Despite the many valid reasons against such a proposal, and few compelling arguments, I won’t be surprised if this somehow passes given the money lying on the table to be doled out.  It is exactly the dynamic that has the governor building a bus line to nowhere that will be used by almost nobody; the grant money was there for the taking and his administration will be long gone before the operating expenses come into light.

posted by: TheMadcap on January 14, 2014  4:21pm


Portland is affluent now because of it’s massive growth in the past 20 years(19%, 21% and 11% in the last 3 census counts when it had spent 1960-1990 like most cities bleeding people out) which was fueled by making Portland somewhere a place where non poor people want to live instead of just going. And for all the complaints about bicycles and trolleys, part of how they did it was…........with bicycles and trolleys.

posted by: citoyen on January 14, 2014  6:42pm

Forget about East Rock, which, as others point out, is both a privileged part of town and already has direct public transportation links to downtown.

I suggest studying the feasibility of a trolley line back and forth along Church Street South between Union Avenue—that is, the train station—and the Green.  (This would be in conjunction with making traffic on Church Street downtown two-way, along with other downtown streets.)  Catch the trolley at the corner of Church and Chapel and get directly to the station, or the reverse: arrive by train and catch the trolley directly to the corner of Church and Chapel—the heart of downtown.

a) There are already plans afoot to try to spur development along Church Street South as New Haven grows in the future, as a way of linking the train station, the hospital, the Hill, and downtown.

b) Establishing public transportation routes is a key way encourage development, by making property attractive to developers.

c) Therefore, establish an important transportation route where you want to spur development.

This would have the added advantage of making downtown New Haven’s relationship to its train station quickly comprehendible (as opposed to confusing) for the first time since the 19th century, when NH’s main train station was located in the vicinity of today’s State Street station.

A dedicated but route could accomplish the same thing, but as TheMadcap says, “the physical appearance of [trolleys] makes people feel as if the city is moving into the future.”  Just what we want on Church Street South.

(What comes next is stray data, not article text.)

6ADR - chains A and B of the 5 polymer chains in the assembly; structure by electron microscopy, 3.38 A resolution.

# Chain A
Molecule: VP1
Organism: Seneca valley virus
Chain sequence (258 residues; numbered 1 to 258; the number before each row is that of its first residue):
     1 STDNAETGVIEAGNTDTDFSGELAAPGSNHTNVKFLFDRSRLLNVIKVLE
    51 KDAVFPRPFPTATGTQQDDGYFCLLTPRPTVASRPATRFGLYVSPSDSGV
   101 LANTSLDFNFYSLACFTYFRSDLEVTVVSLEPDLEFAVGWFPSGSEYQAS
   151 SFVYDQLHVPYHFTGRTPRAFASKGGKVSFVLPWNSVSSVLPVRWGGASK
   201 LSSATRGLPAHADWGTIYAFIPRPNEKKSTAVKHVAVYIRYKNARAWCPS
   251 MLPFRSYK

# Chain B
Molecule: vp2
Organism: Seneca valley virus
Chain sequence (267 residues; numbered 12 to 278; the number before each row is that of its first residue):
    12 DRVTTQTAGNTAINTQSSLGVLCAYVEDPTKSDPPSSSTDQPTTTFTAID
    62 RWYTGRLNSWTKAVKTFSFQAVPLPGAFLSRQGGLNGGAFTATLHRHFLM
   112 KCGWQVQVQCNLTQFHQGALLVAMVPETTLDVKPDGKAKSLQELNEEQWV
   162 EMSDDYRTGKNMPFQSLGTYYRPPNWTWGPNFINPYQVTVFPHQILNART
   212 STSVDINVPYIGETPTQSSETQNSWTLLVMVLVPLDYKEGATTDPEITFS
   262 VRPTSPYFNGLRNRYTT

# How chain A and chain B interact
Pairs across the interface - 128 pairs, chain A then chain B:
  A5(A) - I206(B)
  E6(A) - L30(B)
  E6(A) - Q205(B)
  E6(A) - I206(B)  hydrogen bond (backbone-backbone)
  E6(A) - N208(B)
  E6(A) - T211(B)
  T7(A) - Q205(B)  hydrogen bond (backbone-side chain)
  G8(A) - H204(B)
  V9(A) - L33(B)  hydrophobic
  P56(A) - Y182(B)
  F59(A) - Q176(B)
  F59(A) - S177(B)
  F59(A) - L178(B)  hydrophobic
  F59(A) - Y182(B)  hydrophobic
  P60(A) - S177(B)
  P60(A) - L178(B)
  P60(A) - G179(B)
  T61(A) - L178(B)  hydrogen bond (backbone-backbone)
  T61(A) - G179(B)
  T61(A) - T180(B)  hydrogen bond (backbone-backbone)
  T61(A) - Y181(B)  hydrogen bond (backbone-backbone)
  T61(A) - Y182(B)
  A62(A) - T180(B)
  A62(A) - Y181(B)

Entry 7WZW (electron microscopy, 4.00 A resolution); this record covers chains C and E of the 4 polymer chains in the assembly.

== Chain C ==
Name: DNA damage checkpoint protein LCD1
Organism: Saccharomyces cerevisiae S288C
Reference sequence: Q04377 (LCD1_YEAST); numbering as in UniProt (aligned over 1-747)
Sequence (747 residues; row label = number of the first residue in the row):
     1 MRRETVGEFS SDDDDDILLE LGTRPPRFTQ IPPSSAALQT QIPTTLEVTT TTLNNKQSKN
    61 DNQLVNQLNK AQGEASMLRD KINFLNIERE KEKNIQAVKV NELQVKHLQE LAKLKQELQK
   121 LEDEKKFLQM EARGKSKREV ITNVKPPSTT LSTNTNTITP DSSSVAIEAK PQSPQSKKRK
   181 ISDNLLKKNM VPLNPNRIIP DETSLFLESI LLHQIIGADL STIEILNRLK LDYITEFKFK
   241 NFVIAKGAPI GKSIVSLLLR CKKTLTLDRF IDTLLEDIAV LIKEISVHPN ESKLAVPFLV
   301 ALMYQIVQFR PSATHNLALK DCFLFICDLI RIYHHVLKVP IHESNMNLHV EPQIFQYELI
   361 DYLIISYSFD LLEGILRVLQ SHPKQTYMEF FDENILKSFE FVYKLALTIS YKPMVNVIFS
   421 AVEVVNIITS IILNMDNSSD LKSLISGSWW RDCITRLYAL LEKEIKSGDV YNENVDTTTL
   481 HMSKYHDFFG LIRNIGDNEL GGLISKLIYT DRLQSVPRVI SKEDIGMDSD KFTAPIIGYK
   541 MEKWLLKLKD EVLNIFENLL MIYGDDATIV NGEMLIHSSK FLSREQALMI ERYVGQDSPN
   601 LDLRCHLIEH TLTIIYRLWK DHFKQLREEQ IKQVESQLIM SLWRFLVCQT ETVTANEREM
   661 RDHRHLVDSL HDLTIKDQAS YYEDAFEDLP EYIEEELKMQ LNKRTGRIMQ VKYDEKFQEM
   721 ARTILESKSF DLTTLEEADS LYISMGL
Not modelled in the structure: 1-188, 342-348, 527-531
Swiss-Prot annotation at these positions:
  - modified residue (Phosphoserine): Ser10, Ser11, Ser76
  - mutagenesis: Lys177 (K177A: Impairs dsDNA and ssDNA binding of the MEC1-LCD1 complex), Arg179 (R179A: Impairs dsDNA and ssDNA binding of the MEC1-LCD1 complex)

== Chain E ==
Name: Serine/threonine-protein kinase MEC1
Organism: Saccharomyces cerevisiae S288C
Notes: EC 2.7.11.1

Improve the bus system as a whole, and the trolley system might not have to be any larger than this one route, which would mean only limited ongoing expenses for it.

At least, do study the feasibility.

posted by: TheMadcap on January 14, 2014  6:45pm

Wait, I should’ve said previously that affluent is relative. It’s not like Portland doesn’t have big areas of poor people. It’s average income is still below that of what the suburbs are, it’s just higher than New Haven’s.

posted by: webblog on January 14, 2014  6:51pm

After two previous failed attempts to institute a streetcar feasibility study, you would think that Nemerson and Fontana would have a more substantive economic development plan to offer to the public and to the BOA.

Nemerson and North Haven’s Fontana, would do well concentrating on the development of business corridors in the community as was promised during the campaign.

The Re-installation of a pre 1940 limited rail-streetcar system is not a priority for a city which continues to develop projects downtown fostering more cars and more parking spaces. 

New Haven does not have the available space for parking on both sides of Chapel St, increased auto traffic, buses and now street cars. That is the epitome of poor urban planning.

City Plan Department staffer Susmitha Attota said 52 percent of respondents said New Haven needs “more inner city passenger services such as light rail, shuttle service, bus, etc.”

Not true, she did not survey me and I know of no one else she surveyed. City plan needs to stop trying to build a conscientious demand where it otherwise does not exist, true vote’s (above) one tenth percent approvals notwithstanding.

posted by: Stylo on January 14, 2014  8:47pm

“alders said the study wasn’t a good use of money and was too focused on downtown.”

The shortsightedness (and, frankly, self-centeredness) of that notion makes me laugh.

What’s good for downtown is good for New Haven. It’s the center of business, commerce, and jobs for the city. A streetcar effectively connects different areas of downtown, as well as the most important hub of transportation in the region - Union Station. It does so in a way that buses/shuttles can’t - more frequent/rapid and without similar traffic issues. It encourages investment and growth from businesses and makes the city feel more 21st century.